How similar are autistic children, and what does "spectrum disorder" really mean?

Just as other children are unique, so are autistic children.  Autistic Disorder is often referred to as a "spectrum" disorder, that is, the signs and symptoms fall on a continuum or spectrum from one extreme to another.  Children with autism can present quite differently in the severity and extent of their ASD symptoms.

One autistic child may speak in short phrases, be affectionate with his parents and show relatively little self-stimulating or repetitive behavior while another child may be completely nonverbal, exhibit no affection and display continual odd behaviors such as spinning or lining up of objects. 

The "spectrum" is a wider scope of diagnoses including Autism, Pervasive Developmental Disorder Not Otherwise Specified (PDDNOS) and Asberger's Disorder.

Think of the spectrum being a wide continuum with the debilitating Austistic Disorder on one end and Asperger's Disorder on the other.  Asperger's Disorder consists of a variety of autistic-like symptoms including severe socialization deficits, a tendency to obsess on topics and odd use of language. People with Asberger's Disorder usually communicate without too much problem and typically want to be social–they just aren't sure how to go about it.

What is Pervasive Developmental Disorder Not Otherwise Specified?

When a child meets only some of the necessary diagnostic criteria for Autism or Asperger's Disorder, they may fall into a broader diagnostic category called "Pervasive Developmental Disorder Not Otherwise Specified", also known as "PDDNOS" or simply "PDD".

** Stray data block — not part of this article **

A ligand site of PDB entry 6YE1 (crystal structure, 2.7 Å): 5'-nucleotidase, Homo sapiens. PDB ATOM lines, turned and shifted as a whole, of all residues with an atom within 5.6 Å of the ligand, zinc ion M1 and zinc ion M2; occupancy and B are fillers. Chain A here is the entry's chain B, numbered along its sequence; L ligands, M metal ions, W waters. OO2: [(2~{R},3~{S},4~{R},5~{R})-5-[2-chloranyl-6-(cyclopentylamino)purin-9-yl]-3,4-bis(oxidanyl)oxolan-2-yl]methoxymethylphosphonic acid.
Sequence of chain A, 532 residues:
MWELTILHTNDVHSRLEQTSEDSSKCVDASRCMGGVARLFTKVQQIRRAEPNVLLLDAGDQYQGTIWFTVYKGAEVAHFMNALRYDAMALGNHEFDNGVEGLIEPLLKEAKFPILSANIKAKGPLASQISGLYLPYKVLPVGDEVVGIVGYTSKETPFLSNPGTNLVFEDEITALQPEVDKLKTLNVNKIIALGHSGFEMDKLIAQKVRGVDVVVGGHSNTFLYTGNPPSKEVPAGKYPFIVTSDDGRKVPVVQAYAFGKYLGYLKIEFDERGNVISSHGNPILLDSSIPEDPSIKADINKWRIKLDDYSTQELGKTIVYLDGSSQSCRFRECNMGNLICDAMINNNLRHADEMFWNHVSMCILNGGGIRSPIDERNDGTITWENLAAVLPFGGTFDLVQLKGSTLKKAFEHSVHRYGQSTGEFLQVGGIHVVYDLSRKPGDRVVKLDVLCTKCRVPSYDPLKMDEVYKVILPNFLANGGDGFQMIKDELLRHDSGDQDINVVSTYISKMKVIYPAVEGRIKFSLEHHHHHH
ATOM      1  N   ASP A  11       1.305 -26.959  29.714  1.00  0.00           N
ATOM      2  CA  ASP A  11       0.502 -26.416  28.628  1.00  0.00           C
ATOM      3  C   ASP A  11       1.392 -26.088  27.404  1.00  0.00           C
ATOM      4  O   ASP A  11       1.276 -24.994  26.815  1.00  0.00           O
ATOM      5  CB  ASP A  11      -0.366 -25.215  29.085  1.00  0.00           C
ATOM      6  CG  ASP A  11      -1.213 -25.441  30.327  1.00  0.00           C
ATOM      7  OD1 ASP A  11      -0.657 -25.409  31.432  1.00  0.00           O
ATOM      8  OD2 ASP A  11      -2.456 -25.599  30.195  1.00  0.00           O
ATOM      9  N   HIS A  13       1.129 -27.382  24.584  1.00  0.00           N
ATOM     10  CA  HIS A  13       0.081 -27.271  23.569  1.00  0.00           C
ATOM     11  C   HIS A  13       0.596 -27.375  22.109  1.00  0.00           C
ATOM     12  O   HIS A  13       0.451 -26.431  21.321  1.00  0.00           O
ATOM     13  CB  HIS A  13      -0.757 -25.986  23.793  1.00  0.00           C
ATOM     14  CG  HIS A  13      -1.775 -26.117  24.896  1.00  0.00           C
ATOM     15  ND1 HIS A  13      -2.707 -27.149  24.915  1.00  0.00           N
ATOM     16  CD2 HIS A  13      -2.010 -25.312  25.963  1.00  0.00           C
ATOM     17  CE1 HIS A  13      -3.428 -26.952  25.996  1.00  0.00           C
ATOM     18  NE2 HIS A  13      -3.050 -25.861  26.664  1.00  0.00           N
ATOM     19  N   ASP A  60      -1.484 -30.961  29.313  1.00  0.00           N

How do I know if my child has autism, Asbergers' or PDD?

Signs of any of the three disorders typically surface early on, between one and three years of age.  A parent or pediatrician may express concerns about the child's lack of language development or other related abnormalities.  The child is then typically referred to a facility that specializes in the evaluation, diagnosis and treatment of autism spectrum disorders.

A comprehensive evaluation by a child psychologist includes a complete history as well as an assessment of current functioning levels.  The child's social engagement, play skills, speech and language capacity, eye contact and self-stimulatory behaviors are analyzed.  An assessment is then provided which explains the diagnosis as well as treatment considerations and recommendations.

What is Asperger's Syndrome?

Asperger syndrome or Asperger's syndrome is an autism spectrum disorder that is characterized by significant difficulties in social interaction, along with restricted and repetitive patterns of behavior and interests. It differs from other autism spectrum disorders by its relative preservation of linguistic and cognitive development. Although not required for diagnosis, physical clumsiness and atypical use of language are frequently reported.  Like with autism, the exact cause of Asperbers is not known, although research supports the likelihood of a genetic basis.